Who do other people say we are? Let’s think about that for a minute. What people say is very much shaped by their experience of the Anglican Church. So if they’ve been hurt by the Church, they’re likely to say we’re judgmental hypocrites who protect our own; we protect our paedophiles, our wealth and our social prestige; that we tell people how to live and who they may love; that we’re cultural imperialists who’ve actively engaged in the genocides of original cultures in this and many other lands. Very severe stuff, yet understandable.
And people who have no connection with the Church? They’re likely to see us as just another club or society; part of the establishment; another brick in the wall.
What do we do about this? The question is, when people encounter us at St John’s, do they meet Jesus? If we’re the ones who showcase Jesus – his blessings of sanctuary, belonging and journeying together with him – are we introducing people to the authentic Jesus?
For anyone who’s browsing for an impression of God, what might they think of the goods we have on most prominent display? Are we what Jesus is really like? This is a question worth asking ourselves, both as individuals and as a community.
How we embody Christ – our Christian identity – is significant. Many people don’t read the Bible. They’re going to look at us, and on the basis of what they see, they’ll form their opinion of Jesus. Will people recognise that we are offering everyone and anyone the glorious freedom of the children of God – like Jesus?
For some weeks now, we’ve had the opportunity of reading through the National Church Life Survey results for this parish. We can see what we value most highly and also what we most want to give attention to. We have a number of people who are interested in supporting social action and aid, and ensuring that new people are included. These are special gifts of this parish; spiritual gifts that we’ve been given. They’re qualities which closely match the character of Jesus. But is that something that’s visible both in our gatherings and beyond them?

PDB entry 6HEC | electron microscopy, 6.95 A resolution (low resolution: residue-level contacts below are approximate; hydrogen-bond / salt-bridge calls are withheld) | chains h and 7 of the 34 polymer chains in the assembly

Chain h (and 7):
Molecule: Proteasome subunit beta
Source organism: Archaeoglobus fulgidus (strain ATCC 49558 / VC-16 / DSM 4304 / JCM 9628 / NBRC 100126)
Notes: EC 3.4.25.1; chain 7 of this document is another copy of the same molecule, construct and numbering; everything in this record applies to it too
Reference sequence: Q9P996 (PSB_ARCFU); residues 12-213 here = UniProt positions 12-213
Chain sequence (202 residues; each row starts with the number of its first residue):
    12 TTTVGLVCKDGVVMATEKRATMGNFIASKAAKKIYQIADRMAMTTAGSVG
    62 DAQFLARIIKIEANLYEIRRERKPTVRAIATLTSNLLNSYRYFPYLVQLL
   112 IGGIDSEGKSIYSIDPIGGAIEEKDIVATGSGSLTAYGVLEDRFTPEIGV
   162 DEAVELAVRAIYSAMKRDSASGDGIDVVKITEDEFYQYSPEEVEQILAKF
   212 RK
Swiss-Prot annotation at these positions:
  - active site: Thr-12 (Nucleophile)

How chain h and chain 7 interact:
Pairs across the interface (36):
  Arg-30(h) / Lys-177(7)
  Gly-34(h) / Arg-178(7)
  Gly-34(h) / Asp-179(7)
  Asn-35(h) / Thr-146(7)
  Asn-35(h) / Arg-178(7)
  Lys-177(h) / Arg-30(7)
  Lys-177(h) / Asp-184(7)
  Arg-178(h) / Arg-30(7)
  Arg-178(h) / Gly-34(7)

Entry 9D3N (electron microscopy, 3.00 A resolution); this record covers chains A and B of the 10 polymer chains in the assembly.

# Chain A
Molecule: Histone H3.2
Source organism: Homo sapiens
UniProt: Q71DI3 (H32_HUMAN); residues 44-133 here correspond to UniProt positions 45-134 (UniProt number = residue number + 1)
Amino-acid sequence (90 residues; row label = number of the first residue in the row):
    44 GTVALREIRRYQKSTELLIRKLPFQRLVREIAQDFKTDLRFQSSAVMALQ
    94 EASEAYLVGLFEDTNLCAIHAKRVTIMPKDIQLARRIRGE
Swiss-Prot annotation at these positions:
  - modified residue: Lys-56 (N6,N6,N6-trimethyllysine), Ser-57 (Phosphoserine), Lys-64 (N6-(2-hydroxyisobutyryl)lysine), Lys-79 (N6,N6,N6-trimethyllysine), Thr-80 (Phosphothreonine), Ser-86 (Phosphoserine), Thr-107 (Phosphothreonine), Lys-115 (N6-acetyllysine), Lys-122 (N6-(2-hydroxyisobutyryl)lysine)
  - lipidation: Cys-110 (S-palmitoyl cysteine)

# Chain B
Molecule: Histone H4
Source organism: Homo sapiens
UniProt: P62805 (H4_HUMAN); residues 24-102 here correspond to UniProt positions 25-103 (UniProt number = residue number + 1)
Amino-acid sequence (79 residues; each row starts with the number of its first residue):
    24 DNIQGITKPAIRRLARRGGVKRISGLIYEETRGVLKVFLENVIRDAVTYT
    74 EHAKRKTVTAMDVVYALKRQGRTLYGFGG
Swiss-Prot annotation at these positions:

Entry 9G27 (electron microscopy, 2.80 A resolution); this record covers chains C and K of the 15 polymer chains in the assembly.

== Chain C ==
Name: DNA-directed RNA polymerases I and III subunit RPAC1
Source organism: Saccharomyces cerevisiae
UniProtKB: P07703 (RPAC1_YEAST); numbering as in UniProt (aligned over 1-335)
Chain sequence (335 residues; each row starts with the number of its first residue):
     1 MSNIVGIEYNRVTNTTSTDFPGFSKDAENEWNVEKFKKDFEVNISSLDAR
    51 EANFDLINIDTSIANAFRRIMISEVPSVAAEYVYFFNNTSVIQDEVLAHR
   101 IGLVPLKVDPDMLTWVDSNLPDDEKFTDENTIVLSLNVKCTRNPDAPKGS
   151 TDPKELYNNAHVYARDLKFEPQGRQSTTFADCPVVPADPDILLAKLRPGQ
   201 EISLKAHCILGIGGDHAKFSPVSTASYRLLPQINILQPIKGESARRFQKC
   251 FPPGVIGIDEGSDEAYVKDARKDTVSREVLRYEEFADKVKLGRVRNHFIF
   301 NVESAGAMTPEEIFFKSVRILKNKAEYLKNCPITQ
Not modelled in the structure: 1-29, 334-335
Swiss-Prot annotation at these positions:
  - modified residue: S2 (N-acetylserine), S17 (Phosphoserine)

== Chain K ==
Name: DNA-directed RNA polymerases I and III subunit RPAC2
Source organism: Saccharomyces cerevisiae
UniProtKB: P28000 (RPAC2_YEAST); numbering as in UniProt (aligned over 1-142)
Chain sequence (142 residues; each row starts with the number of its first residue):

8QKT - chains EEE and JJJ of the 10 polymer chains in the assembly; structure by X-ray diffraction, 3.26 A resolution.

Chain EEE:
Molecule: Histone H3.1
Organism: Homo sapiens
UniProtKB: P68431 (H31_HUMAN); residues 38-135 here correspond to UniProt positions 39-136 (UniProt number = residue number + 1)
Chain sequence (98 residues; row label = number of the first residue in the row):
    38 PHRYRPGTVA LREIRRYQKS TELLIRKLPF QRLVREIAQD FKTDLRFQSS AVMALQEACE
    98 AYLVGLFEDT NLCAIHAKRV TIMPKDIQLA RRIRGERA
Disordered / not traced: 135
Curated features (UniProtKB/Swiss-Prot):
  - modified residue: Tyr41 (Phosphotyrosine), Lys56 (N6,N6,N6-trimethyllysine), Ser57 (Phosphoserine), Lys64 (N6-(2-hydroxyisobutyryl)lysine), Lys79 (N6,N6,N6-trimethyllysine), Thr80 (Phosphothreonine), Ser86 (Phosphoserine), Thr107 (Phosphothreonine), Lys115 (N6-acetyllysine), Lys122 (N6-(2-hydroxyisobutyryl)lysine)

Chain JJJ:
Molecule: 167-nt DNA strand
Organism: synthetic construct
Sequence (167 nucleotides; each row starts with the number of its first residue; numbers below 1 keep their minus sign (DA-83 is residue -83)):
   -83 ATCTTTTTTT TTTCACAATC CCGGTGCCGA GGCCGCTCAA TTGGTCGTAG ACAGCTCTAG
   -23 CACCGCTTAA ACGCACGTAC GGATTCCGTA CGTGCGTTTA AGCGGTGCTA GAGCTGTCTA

At the moment it’s not prominent on our website; I don’t see stories of our day-to-day parish life there. Just a statement; ‘St John’s is an open and welcoming Christian community’. I can imagine a net-surfer seeing that and wondering, Okay, that sounds good! But is there evidence in what they do?’
As we look closely at our NCLS results we need to look with the eyes of people who might ask startling questions, ‘Will I meet Jesus if I come to this community?’ Will I find a sanctuary there? Will I find a community offering me friendship? Are there companions there for my spiritual journey? A seeker might say, ‘I heard Jesus got out on the streets and loved people. Does this community come out to find people like that?’
Who do people say Jesus is? We who say we are the body of Christ – does the life we live as his body mean people will really meet Jesus among us? … I think so.
Who do people say Jesus is? We say we’re the body of Christ. Can we plan for a future where people will continue to meet Jesus among us? … I believe we can.
Please pray with me that, by God’s grace, we grow as a community that makes Christ visible to others. Amen